Some historic buildings will open their doors from Thursday 8 September to Sunday 11 September to celebrate an annual heritage event encouraging people to find out more about their local history.
Heritage Open Days are an opportunity for people to explore their heritage, architecture and culture by visiting an attraction, or by getting involved in a number of activities or events.
County Councillor Marcus Johnstone, Lancashire County Council’s cabinet member for environment, planning and cultural services, said: “I hope as many people as possible take the opportunity to take part in Heritage Open Days, either by visiting an attraction, or taking part in an event.
“There’s certainly a good choice available, to suit all ages and tastes.”
There will be free admission to some museums across the county as follows:
Lancashire Archives – Saturday 10 September from 10am – 4pm
Lancashire Conservation Studios – Saturday 10 September from 10.30am – 3.30pm (bookable tours only)
The Museum of Lancashire – Saturday 10 September from 10.30am to 5pm
Gawthorpe Hall – Saturday 10 September 12 noon to 5pm
Fleetwood Museum – Thursday 10 to Sunday 11 September 11am to 4pm
Helmshore Mills Textile Museum – Saturday 10 September 12 noon to 5pm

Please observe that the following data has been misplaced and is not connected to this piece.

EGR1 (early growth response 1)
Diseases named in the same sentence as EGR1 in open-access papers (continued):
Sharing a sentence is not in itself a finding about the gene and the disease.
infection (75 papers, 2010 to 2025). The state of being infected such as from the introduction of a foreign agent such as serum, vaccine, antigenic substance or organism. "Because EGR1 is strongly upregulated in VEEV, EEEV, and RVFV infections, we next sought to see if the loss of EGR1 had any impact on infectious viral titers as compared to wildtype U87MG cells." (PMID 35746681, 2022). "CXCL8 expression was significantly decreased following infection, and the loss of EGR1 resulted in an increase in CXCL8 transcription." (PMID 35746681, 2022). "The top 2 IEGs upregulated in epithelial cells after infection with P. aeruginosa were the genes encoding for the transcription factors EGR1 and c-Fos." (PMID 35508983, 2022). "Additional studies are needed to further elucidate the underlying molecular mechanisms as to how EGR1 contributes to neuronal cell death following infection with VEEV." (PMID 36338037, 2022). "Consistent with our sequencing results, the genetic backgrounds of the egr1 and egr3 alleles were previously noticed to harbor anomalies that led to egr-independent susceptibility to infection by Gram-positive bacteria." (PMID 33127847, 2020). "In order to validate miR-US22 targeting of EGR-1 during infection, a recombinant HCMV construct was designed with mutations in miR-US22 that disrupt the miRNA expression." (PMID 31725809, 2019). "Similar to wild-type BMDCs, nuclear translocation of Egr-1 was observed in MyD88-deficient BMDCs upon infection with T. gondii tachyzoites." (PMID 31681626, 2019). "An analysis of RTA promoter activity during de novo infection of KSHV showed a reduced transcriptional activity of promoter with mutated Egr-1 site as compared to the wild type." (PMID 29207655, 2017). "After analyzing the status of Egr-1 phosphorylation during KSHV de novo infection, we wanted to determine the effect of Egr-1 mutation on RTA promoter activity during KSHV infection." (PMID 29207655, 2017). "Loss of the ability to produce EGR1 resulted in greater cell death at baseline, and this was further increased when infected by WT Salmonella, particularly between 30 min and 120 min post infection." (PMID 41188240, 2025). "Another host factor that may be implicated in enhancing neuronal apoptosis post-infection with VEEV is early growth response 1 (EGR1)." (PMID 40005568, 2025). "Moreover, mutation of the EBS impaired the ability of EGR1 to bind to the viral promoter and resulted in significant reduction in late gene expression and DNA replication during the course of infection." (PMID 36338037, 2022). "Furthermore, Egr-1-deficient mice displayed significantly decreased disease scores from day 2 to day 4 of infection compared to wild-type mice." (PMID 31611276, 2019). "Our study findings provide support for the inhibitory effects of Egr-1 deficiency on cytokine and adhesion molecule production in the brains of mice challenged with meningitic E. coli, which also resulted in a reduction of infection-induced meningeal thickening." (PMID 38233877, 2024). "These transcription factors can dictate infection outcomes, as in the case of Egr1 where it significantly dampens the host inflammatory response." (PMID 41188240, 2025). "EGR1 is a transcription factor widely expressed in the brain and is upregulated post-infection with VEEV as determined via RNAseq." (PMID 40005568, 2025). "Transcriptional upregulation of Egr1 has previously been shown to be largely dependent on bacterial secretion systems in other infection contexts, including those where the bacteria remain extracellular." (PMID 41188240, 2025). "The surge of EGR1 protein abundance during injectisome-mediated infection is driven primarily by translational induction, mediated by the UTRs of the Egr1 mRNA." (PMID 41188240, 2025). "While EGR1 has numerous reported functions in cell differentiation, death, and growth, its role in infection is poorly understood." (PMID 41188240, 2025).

Clitheroe Castle Museum – Saturday 10 and Sunday 11 September 11am to 4pm
Queen Street Mill Textile Museum, Harle Syke, Burnley 12 noon to 5pm
Judges’ Lodgings Museum – Saturday 10 September 12 noon to 4pm
Lancaster Maritime Museum – Saturday 10 and Sunday 11 September 11am to 5pm
Lancaster City Museum – Saturday 10 September from 10am – 5pm
Lancaster Castle – Saturday 10 and Sunday 11 September 10am – 5pm
Activities include the chance to meet a World War One soldier at Lancaster City Museum, a behind-the-scenes tour of the Lancashire Archives including finding out about the first eyewitness account of Bonfire Night and listening to acclaimed folk singer, Jennifer Reid, known as ‘The Broadsheet Balladress’ performing at Queen Street Mill.
Other activities include a ‘Meet the Housekeeper’ event to show what life was like, both upstairs and downstairs, at Gawthorpe Hall. People will also have the opportunity to take a look at the Victorian basement kitchen where the housekeeper will be on hand to offer fascinating insights into life at Gawthorpe Hall during this period – what the servants did, what the house guests ate and how the cooks prepared it.